Words “effective date” deleted and “publication day” substituted in their place, to remove a hitherto unnoticed inconsistency with the provision in paragraph 3 of the Sixth Schedule stating that the whole of the Chapter on Citizenship comes into operation on publication day.  Section 43 will now read as follows:

now read as follows:

(1) Every person who, immediately before the publication day effective date, was a Zimbabwean citizen continues to be a Zimbabwean citizen after that date.

(2) Every person who was born in Zimbabwe before the publication day effective date is a Zimbabwean citizen by birth if

(a)   one or both of his or her parents was a citizen of a country which became a member of the Southern African Development Community established by the treaty signed at Windhoek in the Republic of Namibia on the 17th August, 1992;  and

(b)   he or she was ordinarily resident in Zimbabwe on the publication day effective date.”

Section 110(6) – Executive functions of President and Cabinet

Deletion of paragraphs included by mistake after section 110(6), but obviously not belonging to it, leaving it as follows:

“(6) In the exercise of his or her executive functions, the President must act on the advice of the Cabinet, except when he or she is acting in terms of subsection (2) above.

(a)  the appointment of Vice-Presidents in terms of section 93 or 101; (b)  the appointment or removal of Ministers and Deputy Ministers;

(c)  the assignment or re-assignment of functions to Vice-Presidents, Ministers and Deputy Ministers, and the cancellation of any such assignment or re-assignment;

(d)  the appointment of persons to offices and posts in terms of this Constitution, or the removal of persons from such offices and posts, where the President is required to do so on the advice of some other person or authority.”

Section 124(1)(b) – Composition of National Assembly

Correction of an obvious error: 

“(1)  The National Assembly consists of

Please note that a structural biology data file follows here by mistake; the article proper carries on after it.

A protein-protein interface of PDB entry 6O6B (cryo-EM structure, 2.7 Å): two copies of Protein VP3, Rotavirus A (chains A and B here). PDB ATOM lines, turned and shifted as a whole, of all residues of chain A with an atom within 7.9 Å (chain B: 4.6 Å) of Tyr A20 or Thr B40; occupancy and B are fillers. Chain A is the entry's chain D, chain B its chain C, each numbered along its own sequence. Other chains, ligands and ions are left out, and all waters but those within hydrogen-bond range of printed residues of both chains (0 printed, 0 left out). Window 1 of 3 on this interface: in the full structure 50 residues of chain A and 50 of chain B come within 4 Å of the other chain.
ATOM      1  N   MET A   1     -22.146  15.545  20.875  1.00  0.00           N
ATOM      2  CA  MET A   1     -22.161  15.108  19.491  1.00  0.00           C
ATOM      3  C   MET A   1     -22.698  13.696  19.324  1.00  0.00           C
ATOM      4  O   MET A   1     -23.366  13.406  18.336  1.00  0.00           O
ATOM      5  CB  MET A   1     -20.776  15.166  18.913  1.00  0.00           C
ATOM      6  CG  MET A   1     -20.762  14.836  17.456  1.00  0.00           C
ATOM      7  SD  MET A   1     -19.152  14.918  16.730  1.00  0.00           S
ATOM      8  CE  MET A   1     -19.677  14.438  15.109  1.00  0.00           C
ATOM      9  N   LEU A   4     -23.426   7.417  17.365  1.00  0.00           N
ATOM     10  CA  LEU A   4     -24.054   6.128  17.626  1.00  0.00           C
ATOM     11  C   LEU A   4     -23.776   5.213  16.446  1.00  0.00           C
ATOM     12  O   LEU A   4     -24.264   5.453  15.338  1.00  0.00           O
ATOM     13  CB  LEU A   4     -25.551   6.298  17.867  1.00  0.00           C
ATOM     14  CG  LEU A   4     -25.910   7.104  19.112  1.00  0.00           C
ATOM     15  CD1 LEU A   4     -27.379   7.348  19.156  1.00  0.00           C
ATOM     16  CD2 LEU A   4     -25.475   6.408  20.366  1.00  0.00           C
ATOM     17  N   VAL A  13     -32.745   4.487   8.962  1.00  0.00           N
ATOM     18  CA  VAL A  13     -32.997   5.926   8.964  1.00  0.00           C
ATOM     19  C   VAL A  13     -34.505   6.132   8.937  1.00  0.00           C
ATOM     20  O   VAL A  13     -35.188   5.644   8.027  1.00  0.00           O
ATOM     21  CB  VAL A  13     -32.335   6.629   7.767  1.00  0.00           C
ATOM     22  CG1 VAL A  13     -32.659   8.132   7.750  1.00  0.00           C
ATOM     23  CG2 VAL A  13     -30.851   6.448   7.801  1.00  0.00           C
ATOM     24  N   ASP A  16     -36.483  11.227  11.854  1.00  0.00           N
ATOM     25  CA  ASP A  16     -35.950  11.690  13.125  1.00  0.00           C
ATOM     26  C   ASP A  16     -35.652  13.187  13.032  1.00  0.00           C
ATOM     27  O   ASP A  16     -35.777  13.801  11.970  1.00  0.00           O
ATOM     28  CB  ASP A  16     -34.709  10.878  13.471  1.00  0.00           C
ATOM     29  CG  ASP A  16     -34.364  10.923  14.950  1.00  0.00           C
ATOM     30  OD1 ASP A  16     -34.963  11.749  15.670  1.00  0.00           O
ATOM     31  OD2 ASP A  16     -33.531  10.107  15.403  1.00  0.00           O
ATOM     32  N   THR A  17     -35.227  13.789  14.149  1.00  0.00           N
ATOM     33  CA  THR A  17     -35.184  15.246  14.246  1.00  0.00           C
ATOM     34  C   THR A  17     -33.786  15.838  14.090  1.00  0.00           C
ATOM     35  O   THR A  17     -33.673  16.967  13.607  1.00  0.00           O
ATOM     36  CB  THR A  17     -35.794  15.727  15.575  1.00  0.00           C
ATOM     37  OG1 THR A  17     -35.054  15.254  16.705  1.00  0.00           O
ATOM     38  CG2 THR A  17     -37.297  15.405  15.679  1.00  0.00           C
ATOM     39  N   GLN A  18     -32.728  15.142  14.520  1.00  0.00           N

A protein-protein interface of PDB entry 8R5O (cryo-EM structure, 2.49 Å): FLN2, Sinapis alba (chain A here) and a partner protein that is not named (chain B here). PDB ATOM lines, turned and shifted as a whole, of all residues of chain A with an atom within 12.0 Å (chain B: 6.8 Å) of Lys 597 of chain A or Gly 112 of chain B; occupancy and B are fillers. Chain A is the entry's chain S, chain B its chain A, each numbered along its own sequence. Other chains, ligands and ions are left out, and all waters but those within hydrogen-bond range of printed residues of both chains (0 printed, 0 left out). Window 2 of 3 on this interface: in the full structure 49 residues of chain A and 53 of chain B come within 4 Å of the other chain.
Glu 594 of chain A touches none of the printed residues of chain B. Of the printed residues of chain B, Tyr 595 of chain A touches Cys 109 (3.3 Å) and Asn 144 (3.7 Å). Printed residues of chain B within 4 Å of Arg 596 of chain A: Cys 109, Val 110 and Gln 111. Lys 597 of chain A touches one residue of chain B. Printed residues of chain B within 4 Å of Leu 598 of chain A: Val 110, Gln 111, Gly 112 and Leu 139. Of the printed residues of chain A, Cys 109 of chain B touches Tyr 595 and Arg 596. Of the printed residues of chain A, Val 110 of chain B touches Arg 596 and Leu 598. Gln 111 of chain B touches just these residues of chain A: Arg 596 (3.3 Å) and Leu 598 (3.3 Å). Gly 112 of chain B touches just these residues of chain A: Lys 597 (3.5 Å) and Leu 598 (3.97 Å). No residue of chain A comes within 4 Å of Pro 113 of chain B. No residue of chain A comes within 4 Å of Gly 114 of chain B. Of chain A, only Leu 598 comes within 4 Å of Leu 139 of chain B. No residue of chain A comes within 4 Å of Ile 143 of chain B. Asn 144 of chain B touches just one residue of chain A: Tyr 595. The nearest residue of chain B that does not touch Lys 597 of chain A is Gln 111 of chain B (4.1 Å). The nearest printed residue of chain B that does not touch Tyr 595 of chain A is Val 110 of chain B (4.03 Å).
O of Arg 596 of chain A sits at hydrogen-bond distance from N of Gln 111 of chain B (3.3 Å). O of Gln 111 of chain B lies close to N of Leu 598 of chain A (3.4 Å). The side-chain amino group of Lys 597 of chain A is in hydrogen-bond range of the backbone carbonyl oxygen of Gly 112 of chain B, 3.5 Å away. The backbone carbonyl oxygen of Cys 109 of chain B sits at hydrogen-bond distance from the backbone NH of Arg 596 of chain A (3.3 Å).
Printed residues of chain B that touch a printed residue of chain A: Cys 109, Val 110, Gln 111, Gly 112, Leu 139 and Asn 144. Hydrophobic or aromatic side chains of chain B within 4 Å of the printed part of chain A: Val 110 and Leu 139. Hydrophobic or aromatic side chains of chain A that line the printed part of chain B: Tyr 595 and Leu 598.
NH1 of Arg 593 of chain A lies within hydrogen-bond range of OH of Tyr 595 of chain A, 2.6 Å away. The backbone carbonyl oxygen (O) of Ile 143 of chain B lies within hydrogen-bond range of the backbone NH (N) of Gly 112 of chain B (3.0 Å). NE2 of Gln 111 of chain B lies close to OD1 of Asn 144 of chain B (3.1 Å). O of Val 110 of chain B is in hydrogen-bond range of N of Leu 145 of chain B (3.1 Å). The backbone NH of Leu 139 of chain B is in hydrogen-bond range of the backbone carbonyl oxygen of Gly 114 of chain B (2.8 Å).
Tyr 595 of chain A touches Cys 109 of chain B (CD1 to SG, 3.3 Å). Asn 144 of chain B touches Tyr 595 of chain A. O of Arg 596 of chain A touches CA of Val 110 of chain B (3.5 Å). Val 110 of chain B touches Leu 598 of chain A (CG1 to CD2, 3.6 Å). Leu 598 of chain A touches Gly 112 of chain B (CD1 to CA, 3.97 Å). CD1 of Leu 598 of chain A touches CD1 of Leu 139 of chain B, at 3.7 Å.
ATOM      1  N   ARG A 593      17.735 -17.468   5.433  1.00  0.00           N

(a)   two hundred and ten members elected by secret ballot from the two hundred and ten constituencies into which Zimbabwe is divided;  and

(b)   for the life of the first two Parliaments after the effective date, an additional sixty women members, six from each of the provinces into which Zimbabwe is divided, elected through a system of under a party-list system of proportional representation based on the votes cast for candidates representing political parties in a general election for constituency members in the provinces.”

Section 211(4) – Defence Forces

Words inserted so that provision will read as follows:

“(4)  An Act of Parliament must provide for the organisation, structure, management, regulation, discipline, the promotion and demotion off officers and other ranks and, subject to section 218, the conditions of service of members of the Defence Forces.”

[Note: The same insertion was made in the corresponding provisions for the Police Service [section 219] and Prisons and Correctional Service [section 227].]

Section 218(1)(a) – Defence Forces Service Commission

Word substituted in first item of list of functions of the Defence Forces Service Commission]:

“(1)  The Defence Forces Service Commission has the following functions­

              (a)  to employ appoint qualified and competent persons to hold posts or ranks in the Defence Forces;”.

[Note: The Minister explained the change to the House of Assembly thus: “The reason is simple; you do not appoint people to a service. You employ people in a service.”  The same change was made in the corresponding provisions for the Police Service Commission [section 223] and Prisons and Correctional Service Commission [section 231] – but not to the corresponding provision for the Civil Service [section 203], to which the same reasoning applies.]